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Law and morality - Legal Theory

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Legal Theory

Natural Law Theory

Natural law holds that law and morality are connected.  Law is not simply what is enacted in statutes, and if legislation is not moral, then it is not law, and has no authority.

 

In order for man-made law to be valid it must accord with the higher law.

 

St Thomas Aquinas, called such law (without moral content) a “perversion of law”.  Natural law theory asserts that there is an essential connection between law and morality. This view is frequently summarised by the maxim: “an unjust law is not a true law”.  It follows that if it is not true law we need not obey it.

 

Man made law still exists, even if Natural law holds it to be inferior

In 1534 Thomas More believed that he was bound be a higher law (God's law) to a greater extent than the man-made law and was executed.  More refused to accept that Henry VIII and Parliament could usurp papal authority by declaring the king the head of the Church.

 

Natural law theory holds that, man-made law is a lower form of law

Before the Christian philosophers, the classical Greek philosophers considered man-made law to be inferior to the laws of nature.

 

Although the laws of nature decreed that people should live in communities, the rules people created to regulate those communities were man-made and subservient to the laws of nature.

Cicero said,

"True law is right reason in agreement with nature; it is of universal application, unchanging and everlasting; it summons to duty by its commands, and averts from wrongdoing by its prohibitions. ... We cannot be freed from its obligations by Senate or People, and we need not look outside ourselves for an expounder or interpreter of it. And there will not be different laws at Rome and at Athens, or different laws now and in the future, but one eternal and unchangeable law will be valid for all nations and for all times..."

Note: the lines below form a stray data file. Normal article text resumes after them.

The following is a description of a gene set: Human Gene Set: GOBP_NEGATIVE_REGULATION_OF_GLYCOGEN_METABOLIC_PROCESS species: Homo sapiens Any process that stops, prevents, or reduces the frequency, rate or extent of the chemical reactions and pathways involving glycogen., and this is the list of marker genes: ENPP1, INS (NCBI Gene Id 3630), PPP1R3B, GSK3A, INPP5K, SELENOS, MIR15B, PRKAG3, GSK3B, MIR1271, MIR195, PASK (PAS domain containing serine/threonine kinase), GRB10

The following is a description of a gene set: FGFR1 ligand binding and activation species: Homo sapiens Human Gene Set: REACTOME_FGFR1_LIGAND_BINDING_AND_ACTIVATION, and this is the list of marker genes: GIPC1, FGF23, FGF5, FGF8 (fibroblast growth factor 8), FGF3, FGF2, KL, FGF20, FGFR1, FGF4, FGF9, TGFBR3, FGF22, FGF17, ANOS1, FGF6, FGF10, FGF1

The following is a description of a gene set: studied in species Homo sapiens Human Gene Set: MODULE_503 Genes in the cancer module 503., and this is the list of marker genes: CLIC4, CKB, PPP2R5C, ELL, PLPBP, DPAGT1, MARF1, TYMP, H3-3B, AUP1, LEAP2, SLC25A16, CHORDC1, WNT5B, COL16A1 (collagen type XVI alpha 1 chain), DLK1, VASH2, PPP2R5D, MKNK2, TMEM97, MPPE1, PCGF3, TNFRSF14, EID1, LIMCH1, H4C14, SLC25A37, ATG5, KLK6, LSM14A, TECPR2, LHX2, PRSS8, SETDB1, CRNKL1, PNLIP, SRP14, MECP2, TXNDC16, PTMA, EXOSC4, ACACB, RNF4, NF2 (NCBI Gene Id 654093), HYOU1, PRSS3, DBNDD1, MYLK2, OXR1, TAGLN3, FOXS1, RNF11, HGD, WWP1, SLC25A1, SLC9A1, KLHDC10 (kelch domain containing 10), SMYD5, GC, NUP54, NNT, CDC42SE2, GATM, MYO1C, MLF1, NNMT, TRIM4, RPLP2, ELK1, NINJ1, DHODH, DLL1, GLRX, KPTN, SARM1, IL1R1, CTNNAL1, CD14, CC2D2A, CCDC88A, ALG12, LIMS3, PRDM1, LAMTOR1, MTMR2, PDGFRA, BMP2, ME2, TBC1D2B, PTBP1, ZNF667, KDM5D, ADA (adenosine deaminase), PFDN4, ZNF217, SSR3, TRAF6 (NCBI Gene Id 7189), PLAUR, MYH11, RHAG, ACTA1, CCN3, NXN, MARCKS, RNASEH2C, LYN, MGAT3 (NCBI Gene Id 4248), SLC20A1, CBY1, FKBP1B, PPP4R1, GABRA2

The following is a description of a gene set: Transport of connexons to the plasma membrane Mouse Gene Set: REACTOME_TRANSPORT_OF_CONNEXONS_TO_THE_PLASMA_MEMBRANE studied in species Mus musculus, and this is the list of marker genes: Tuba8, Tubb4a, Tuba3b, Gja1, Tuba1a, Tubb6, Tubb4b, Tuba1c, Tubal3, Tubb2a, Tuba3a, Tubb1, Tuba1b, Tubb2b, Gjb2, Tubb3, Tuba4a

"De Republica"

Quoted in "A Short History of Western Legal Theory" by Kelly (1992))

 

Positivism

Positivism emphasizes the separation of law and morality. According to legal positivists, law is man-made, or “posited,” by the legislature. Where natural law theorists may say that if a law is not moral there is no obligation to obey it, by appealing to moral or religious principles, but positivists hold that until a duly enacted law is changed, it remains law, and should be obeyed.

 

Legal positivism regards law as a system of clearly defined rules, the law is defined by the social rules or practices that identify certain norms as laws. Jeremy Bentham (English philosopher and jurist born 1748) proposed the Utilitarian principle which means that the law should create “the greatest happiness of the greatest number”.  Bentham had little time for natural law  The version of legal positivism of his pupil, Austin was based on the notion that the law is the command of the sovereign backed by the threat of punishment.

 

Hans Kelsen (Austrian lawyer and philosopher born 1881) Kelsen's version of Legal Positivism was that there is no necessary connection between law and morals, and that law did not require moral validation to be legitimate.

 

Legal Realism

Legal realism is the view that that we should understand the law as it is practised in the courts, law offices, and police stations, rather than as it is set forth in statutes or learned treatises.

 

For legal realists such as Oliver Wendell Holmes who wrote "The Common Law" in 1923, if the law were merely a system of rules, we would not need lawyers conducting adversarial  proceedings, because judges could just apply the rules. In fact, judges have discretion with which they can decide a case in a number of ways, and factors such as the judge’s temperament, or social class, or political ideology, may determine the outcome.

 

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